Catherine Lawson at the BBC: “…technology is forcing companies to up their game and interact with communities more directly and effectively….

Platforms such as Kritical Mass have certainly given a fillip to the idea of crowd-supported philanthropy, attracting individuals and corporate sponsors to its projects, whether that’s saving vultures in Kenya or bringing solar power to rural communities in west Africa.

Sponsors can offer funding, volunteers, expertise or marketing. So rather than imposing corporate ideas of “do-gooding” on communities in a patronising manner, firms can simply respond to demand.

HelpfulPeeps has pushed its volunteering platform into more than 40 countries worldwide, connecting people who want to share their time, knowledge and skills with each other for free.

In the UK, online platform Neighbourly connects community projects and charities with companies and people willing to volunteer their resources. For example, Starbucks has pledged 2,500 days of volunteering and has so far backed 70 community projects….

Judging by the strong public appetite for supporting good causes and campaigning against injustice on sites such as Change.org, Avaaz.org, JustGiving andGoFundMe, his assessment appears to be correct.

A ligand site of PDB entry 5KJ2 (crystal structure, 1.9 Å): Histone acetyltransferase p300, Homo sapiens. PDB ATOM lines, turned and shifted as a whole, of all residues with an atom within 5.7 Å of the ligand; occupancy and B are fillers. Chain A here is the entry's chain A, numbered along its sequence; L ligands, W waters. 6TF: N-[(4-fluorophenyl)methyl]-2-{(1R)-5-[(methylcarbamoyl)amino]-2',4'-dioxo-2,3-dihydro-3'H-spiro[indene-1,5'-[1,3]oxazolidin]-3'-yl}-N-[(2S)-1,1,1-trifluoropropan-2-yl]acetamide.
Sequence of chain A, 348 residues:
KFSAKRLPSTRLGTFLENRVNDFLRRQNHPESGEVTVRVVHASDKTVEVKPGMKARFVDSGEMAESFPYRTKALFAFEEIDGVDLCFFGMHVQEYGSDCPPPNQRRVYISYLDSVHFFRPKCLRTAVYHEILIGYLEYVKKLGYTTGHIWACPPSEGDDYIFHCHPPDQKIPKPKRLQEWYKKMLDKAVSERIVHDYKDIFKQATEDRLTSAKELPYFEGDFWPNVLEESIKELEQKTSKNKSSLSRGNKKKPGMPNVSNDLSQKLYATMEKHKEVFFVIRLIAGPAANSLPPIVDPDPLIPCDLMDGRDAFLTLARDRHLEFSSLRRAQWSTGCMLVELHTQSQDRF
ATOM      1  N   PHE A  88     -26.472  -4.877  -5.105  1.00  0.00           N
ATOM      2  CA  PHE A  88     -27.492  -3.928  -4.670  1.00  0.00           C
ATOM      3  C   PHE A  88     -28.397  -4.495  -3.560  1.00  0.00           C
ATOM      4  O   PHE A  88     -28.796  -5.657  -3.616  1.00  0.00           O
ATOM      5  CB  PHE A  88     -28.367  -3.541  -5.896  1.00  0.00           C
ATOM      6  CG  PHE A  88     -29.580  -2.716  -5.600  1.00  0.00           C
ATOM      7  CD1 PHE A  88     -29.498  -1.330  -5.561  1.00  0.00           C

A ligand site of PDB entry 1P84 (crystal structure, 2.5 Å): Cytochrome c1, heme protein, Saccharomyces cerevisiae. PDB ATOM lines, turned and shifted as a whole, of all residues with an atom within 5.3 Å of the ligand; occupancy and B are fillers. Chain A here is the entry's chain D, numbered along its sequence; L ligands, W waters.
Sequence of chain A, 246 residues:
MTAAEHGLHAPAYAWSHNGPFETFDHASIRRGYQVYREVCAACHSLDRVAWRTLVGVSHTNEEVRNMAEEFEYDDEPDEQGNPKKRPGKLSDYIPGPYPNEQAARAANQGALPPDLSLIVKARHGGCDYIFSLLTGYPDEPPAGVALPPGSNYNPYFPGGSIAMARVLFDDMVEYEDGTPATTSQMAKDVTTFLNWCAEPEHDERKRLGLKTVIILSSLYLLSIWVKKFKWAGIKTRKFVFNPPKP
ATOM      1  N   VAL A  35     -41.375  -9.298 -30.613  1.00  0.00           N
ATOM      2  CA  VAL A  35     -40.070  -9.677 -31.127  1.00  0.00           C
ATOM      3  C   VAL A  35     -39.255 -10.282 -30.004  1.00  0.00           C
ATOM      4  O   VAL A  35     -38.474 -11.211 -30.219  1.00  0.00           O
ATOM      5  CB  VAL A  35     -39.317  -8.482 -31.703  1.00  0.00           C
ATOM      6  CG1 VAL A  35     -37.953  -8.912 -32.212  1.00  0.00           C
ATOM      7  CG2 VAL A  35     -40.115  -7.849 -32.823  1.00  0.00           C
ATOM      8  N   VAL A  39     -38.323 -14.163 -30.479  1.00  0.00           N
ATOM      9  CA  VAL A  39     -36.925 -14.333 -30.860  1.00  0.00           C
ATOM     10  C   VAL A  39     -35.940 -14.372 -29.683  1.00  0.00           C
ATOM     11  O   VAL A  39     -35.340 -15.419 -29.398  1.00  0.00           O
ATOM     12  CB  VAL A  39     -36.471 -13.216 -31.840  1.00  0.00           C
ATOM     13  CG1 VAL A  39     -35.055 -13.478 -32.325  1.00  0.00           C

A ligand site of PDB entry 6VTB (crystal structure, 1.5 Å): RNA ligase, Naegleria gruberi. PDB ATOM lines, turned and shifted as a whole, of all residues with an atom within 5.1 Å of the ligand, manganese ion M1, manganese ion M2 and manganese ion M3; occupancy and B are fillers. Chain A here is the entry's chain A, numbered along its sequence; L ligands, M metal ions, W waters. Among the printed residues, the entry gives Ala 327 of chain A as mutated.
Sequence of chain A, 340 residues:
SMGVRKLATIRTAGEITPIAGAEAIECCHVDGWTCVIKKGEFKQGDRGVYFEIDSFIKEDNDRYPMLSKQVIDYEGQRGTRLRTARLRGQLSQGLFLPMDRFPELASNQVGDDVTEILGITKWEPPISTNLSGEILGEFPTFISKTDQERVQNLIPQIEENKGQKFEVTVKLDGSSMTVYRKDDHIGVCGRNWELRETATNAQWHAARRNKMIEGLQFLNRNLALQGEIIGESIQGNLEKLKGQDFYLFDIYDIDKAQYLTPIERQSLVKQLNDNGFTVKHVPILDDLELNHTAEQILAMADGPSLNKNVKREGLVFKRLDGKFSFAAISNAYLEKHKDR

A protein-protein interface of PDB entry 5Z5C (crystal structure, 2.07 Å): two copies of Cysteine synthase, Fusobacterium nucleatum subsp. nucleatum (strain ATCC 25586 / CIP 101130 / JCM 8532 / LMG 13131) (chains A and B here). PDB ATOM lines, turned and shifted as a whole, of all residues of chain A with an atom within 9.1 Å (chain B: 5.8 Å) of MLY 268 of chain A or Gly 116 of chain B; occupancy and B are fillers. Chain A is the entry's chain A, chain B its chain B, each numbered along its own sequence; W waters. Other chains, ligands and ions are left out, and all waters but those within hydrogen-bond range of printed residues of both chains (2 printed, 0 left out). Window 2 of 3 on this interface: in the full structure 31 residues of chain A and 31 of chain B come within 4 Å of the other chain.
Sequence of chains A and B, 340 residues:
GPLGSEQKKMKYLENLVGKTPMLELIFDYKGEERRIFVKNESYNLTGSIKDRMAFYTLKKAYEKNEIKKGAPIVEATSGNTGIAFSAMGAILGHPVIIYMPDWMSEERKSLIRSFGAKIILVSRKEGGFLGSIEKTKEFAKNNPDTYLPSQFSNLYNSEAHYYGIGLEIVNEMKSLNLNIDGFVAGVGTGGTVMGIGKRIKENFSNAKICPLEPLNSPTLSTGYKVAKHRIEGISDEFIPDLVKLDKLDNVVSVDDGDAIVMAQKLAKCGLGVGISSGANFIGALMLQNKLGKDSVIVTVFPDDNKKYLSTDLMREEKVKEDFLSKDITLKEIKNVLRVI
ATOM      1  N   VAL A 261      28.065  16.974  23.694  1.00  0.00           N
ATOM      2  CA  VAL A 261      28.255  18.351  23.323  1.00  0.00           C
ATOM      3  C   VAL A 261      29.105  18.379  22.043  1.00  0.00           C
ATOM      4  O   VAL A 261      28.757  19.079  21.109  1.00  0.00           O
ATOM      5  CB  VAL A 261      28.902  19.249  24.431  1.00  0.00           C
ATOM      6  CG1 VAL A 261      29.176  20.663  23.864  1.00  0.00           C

And LinkedIn says millions of members have signalled on their profiles that they want to serve on a non-profit board or use their skills to volunteer….

Tech companies in particular are offering expertise and skills to good causes as way of making a tangible difference.

For example, in January, Microsoft announced that through its new organisation,Microsoft Philanthropies, it will donate $1bn-worth (£700m) of cloud computing resources to serve non-profits and university researchers over the next three years…

And data analytics specialist Applied Predictive Technologies (APT) has offered its data-crunching skills to help the Capital Area Food Bank charity distribute food more efficiently to hungry people around the Washington DC area.

APT used data to develop a “hunger heat map” to help CAFB target resources and plan for future demand better.

In another project, APT helped The Cara Program – a Chicago-based charity providing training and job placements to people affected by homelessness or poverty – evaluate what made its students more employable….

And Launch, an open platform jointly founded by Nasa, Nike, the US Agency for International Development, and the US Department of State aims to provide support for start-ups and “inspire innovation”.

In the age of internet transparency, it seems corporates no longer have anywhere to hide – a spot of CSR whitewashing is not going to cut it anymore….(More)”.